ISO 10076:1991 pdf free download

07-27-2021 comment

ISO 10076:1991 pdf free download.Metallic powders — Determination of particle size distribution by gravitational sedimentation in a liquid and attenuation measurement.
The settling behaviour under gravity of a given mass of particles dispersed in an initially static liquid Is the basis of widely used sedimentation techniques for particle-size determination. The particle size is determined from the settling velocity by the use of Stokes equation. The particle diameter so determined, the Stokes diameter, is the diameter of a sphere having the same density and the same free-fall velocity as the particle in a fluid of a given density and viscosity, The particle concentration must be low so that interaction between particles Is negligible, and the Reynolds number must be low so that laminar flow conditions prevail.
Monitoring of the concentration of particles at a known depth below the surface of an Initially homogeneous suspension enables the particle- size distribution to be calculated as a function of the measured surface or mass.
in ISO 10076, two attenuation methods for the determination ol concentration are considered:
— absorption of a beam of light;
— absorption of a beam of X-rays.
Although they are indirect, these sedimentation-attenuation methods are frequently employed In powder metallurgy. They give reproducible results as long as precise conditions of preparation of the suspension and of measurement are followed.
ISO 10076 specifies methods for determining the particle size distribution of metallic powders by measuring the attenuation of an electromagnetic beam projected through a suspension of particles settling in a liquid under gravity.
The methods are suitable only where Stokes’ equation Is applicable, i.e. laminar flow corresponding to a Reynolds number less than 0.25. and for particles whose settUng rate is not affected by Brownian motion. They are therefore suitable for all metallic powders, including powders for hardmetals. containing particles In the size range I tm to 100 urn, They should not, however, be used for
a) powders containing particles whose shape Is far from equlaxial, I.e. flakes or fibres, except by special agreement;
b) mixtures of powders;
c) powders containing lubricant or binder,
d) powders which cannot be dispersed in a liquid.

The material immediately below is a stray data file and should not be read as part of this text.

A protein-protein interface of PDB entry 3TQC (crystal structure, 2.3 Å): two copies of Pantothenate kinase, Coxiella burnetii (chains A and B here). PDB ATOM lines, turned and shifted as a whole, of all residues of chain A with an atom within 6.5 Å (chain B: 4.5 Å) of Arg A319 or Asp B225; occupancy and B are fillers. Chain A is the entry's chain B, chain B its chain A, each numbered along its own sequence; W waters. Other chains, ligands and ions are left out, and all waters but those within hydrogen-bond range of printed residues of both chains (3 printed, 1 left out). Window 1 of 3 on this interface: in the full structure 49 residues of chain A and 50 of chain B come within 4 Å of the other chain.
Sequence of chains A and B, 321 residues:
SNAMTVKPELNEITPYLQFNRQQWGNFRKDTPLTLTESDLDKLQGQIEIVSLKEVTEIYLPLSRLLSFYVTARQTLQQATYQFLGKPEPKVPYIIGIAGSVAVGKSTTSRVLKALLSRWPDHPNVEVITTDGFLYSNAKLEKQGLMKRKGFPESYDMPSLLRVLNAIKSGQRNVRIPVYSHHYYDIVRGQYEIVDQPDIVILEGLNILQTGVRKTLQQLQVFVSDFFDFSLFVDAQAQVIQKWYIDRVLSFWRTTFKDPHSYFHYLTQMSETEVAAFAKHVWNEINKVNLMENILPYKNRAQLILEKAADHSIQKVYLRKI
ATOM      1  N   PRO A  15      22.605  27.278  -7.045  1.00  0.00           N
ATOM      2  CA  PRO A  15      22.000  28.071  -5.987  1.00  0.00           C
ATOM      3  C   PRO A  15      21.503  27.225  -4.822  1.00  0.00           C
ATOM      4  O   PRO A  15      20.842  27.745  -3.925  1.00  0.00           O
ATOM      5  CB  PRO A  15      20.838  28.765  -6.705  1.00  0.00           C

These considerations set an upper and a lower limit on the size of particles to be tested by a sedimentation method (see 5.1).
If the largest particle present in the sample exceeds this limit, the viscosity of the liquid needs to be increased to meet this requirement.
Stokes’ law may be assumed to be valid for an initial concentration of the powder in the liquid of up to 0.5 % (V/k’). In some cases, higher concentrations of up to 1 % (V/k’) still give correct results, but validation tests are necessary for each material.
2 NormatIve references
The following standards contain provisions which, through reference in this text, constitute provisions of ISO 10076. At the time of publication. the editions indicated were valid All standards are subject to revision, and parties to agreements based on ISO 10076 are encoiraged to investigate the possibility of applying the most recent editions of the standards indicated below. Members of IEC and ISO maintain registers of currently valid International Standards.
ISO 32521982, Powder metallurgy — Vocabulary.
ISO 3g541977, Powders for powder metallurgical
purposes — Sampling.
3 Defir,Itions
For the purposes of ISO 10076, the following definitions apply.
3.1 Stokes diameter: Diameter or a sphere having
the same density and the same free-fall velocity as a powder particle in a fluid of a given density and viscosity.
3.2 effectIve density: Ratio of the mass of the powder to the volume as measured by pyknometry.
3.3 sedImentation height: Vertical distance between the upper surface of the suspension and the level of measurement of concentration.
3.4 cumulative undersize by mass: Mass of all the particles whose Stokes diameter is less than a given value. This is expressed as a percentage of the total mass of the partic?es
3.5 mass fraction: Mass of all the particles whose Stokes diameter lies between two given values. This
6.2 PreparatIon of the suspension
6.2.1 Selection of the suspending liquid
The liquid used to make the suspension shall satisfy the following requirements:
— the density or the liquid shall be lower than the density of the solid;
— the solid shall not dissolve in or react with the liquid;
— the liquid shall wet the solid so that agglomerates are not formed;
— the viscosity of the liquid shall be such that the test does not take too long and the coarsest particles do not settle too rapidly (see 6.1),